The unprecedented online revolt against PIPA and SOPA, congressional bills targeting online copyright and trademark infringement, has many Washington insiders scratching their collective heads.
Legislation that seemed poised to steamroll the opposition, based on the simple message that "piracy is bad" and the considerable lobbying horsepower of the movie industry and the chamber of commerce, was stopped dead in its tracks by a popular online uprising culminating in the much-publicized "blackout" of Wikipedia, Reddit and 115,000 other websites on Jan.18. As calls and emails swamped congressional offices, even co-sponsors of the legislation began to abandon ship. Within two days, the Senate canceled plans to try to push through the legislation, and the bills were essentially sunk.
The Washington Post's legendary publisher Philip Graham famously said that news was the "first draft of history ... about a world that we can never fully understand." Already Washington insiders are rushing to shape the "rough draft" about this watershed moment, and their lack of understanding of the Internet "world" is on full display. It may be too early to say for sure what this dramatic turn means for the political landscape or for Washington's future forays into Internet policy, but it is not too soon to debunk the spin and suggest a few lessons learned.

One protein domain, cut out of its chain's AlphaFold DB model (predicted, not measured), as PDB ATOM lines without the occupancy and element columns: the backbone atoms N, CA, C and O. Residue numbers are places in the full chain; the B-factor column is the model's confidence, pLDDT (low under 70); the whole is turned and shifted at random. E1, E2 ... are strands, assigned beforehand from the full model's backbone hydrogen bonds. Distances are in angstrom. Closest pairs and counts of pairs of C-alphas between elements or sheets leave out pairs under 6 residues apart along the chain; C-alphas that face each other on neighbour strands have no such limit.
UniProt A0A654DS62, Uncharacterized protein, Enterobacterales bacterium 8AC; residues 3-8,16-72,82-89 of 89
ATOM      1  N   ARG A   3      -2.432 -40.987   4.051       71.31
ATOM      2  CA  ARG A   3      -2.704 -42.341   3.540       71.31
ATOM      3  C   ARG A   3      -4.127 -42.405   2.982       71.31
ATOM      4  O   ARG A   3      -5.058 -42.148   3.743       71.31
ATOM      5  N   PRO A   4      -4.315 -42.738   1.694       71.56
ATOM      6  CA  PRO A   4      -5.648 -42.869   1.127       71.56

1. First and foremost, the online revolt against SOPA and PIPA was not a command and control operation. Don't believe the claim that Google (or anyone else) orchestrated all these efforts.
The Motion Picture Association of America's Michael O'Leary, for example, recently suggested that the outcry against the legislation "was driven mostly by Google," which used its control over online communications platforms "without any restraint" to mount a "campaign of misinformation, which, frankly, caused the reaction that you saw."
Others are pushing the same message. This is flatly wrong and puts the lack of understanding about how the Internet works on full display.
Opposition and criticism regarding PIPA and SOPA had been mounting for quite some time. My organization released its first warning about the early predecessor to these bills in September 2010. A group of prominent technologists released a report highlighting security risks last May. And prominent bloggers and social media sites have been buzzing about these bills for well over a year. Eventually, it all boiled over into a full-scale online protest, but that protest was neither orchestrated nor controlled by Google or anyone else, nor, given the Internet's lack of a "leader," could it be.